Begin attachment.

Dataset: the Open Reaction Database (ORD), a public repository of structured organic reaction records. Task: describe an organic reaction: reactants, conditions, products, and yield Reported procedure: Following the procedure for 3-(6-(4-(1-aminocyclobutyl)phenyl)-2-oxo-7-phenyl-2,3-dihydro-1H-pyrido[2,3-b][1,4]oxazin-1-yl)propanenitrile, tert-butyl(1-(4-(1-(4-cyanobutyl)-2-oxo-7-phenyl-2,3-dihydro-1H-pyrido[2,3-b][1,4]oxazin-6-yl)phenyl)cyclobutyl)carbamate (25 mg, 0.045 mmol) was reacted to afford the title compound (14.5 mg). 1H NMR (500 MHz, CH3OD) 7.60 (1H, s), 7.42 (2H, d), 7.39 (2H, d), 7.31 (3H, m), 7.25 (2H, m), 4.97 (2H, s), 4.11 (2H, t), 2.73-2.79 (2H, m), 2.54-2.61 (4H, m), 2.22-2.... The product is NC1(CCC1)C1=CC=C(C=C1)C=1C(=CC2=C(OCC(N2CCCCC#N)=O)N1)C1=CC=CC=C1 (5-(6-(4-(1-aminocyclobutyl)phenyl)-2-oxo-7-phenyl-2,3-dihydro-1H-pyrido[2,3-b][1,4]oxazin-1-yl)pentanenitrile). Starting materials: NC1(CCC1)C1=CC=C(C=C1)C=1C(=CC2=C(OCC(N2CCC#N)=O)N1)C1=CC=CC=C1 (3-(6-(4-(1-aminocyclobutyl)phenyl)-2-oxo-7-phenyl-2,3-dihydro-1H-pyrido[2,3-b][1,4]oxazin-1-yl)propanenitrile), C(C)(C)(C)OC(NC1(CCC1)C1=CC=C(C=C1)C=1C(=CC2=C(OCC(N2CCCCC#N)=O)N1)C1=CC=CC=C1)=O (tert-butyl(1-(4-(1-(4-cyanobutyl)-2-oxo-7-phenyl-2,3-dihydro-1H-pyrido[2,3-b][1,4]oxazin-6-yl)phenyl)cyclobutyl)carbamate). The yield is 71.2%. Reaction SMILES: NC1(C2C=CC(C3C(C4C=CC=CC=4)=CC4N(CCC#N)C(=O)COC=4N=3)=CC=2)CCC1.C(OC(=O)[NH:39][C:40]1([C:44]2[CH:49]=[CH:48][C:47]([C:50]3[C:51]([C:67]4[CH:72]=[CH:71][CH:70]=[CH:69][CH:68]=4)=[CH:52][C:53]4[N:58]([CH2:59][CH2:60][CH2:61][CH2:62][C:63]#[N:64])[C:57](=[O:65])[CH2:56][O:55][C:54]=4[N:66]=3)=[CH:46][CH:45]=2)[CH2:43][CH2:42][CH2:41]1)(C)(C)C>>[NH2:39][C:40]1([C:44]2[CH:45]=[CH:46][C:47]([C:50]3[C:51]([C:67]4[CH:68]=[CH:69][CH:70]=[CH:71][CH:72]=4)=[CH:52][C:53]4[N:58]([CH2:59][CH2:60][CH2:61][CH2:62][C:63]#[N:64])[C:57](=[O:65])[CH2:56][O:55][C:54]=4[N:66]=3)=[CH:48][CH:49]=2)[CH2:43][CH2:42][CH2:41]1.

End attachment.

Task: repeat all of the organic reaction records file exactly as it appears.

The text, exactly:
Dataset: the Open Reaction Database (ORD), a public repository of structured organic reaction records. Task: describe an organic reaction: reactants, conditions, products, and yield Reported procedure: Following the procedure for 3-(6-(4-(1-aminocyclobutyl)phenyl)-2-oxo-7-phenyl-2,3-dihydro-1H-pyrido[2,3-b][1,4]oxazin-1-yl)propanenitrile, tert-butyl(1-(4-(1-(4-cyanobutyl)-2-oxo-7-phenyl-2,3-dihydro-1H-pyrido[2,3-b][1,4]oxazin-6-yl)phenyl)cyclobutyl)carbamate (25 mg, 0.045 mmol) was reacted to afford the title compound (14.5 mg). 1H NMR (500 MHz, CH3OD) 7.60 (1H, s), 7.42 (2H, d), 7.39 (2H, d), 7.31 (3H, m), 7.25 (2H, m), 4.97 (2H, s), 4.11 (2H, t), 2.73-2.79 (2H, m), 2.54-2.61 (4H, m), 2.22-2.... The product is NC1(CCC1)C1=CC=C(C=C1)C=1C(=CC2=C(OCC(N2CCCCC#N)=O)N1)C1=CC=CC=C1 (5-(6-(4-(1-aminocyclobutyl)phenyl)-2-oxo-7-phenyl-2,3-dihydro-1H-pyrido[2,3-b][1,4]oxazin-1-yl)pentanenitrile). Starting materials: NC1(CCC1)C1=CC=C(C=C1)C=1C(=CC2=C(OCC(N2CCC#N)=O)N1)C1=CC=CC=C1 (3-(6-(4-(1-aminocyclobutyl)phenyl)-2-oxo-7-phenyl-2,3-dihydro-1H-pyrido[2,3-b][1,4]oxazin-1-yl)propanenitrile), C(C)(C)(C)OC(NC1(CCC1)C1=CC=C(C=C1)C=1C(=CC2=C(OCC(N2CCCCC#N)=O)N1)C1=CC=CC=C1)=O (tert-butyl(1-(4-(1-(4-cyanobutyl)-2-oxo-7-phenyl-2,3-dihydro-1H-pyrido[2,3-b][1,4]oxazin-6-yl)phenyl)cyclobutyl)carbamate). The yield is 71.2%. Reaction SMILES: NC1(C2C=CC(C3C(C4C=CC=CC=4)=CC4N(CCC#N)C(=O)COC=4N=3)=CC=2)CCC1.C(OC(=O)[NH:39][C:40]1([C:44]2[CH:49]=[CH:48][C:47]([C:50]3[C:51]([C:67]4[CH:72]=[CH:71][CH:70]=[CH:69][CH:68]=4)=[CH:52][C:53]4[N:58]([CH2:59][CH2:60][CH2:61][CH2:62][C:63]#[N:64])[C:57](=[O:65])[CH2:56][O:55][C:54]=4[N:66]=3)=[CH:46][CH:45]=2)[CH2:43][CH2:42][CH2:41]1)(C)(C)C>>[NH2:39][C:40]1([C:44]2[CH:45]=[CH:46][C:47]([C:50]3[C:51]([C:67]4[CH:68]=[CH:69][CH:70]=[CH:71][CH:72]=4)=[CH:52][C:53]4[N:58]([CH2:59][CH2:60][CH2:61][CH2:62][C:63]#[N:64])[C:57](=[O:65])[CH2:56][O:55][C:54]=4[N:66]=3)=[CH:48][CH:49]=2)[CH2:43][CH2:42][CH2:41]1.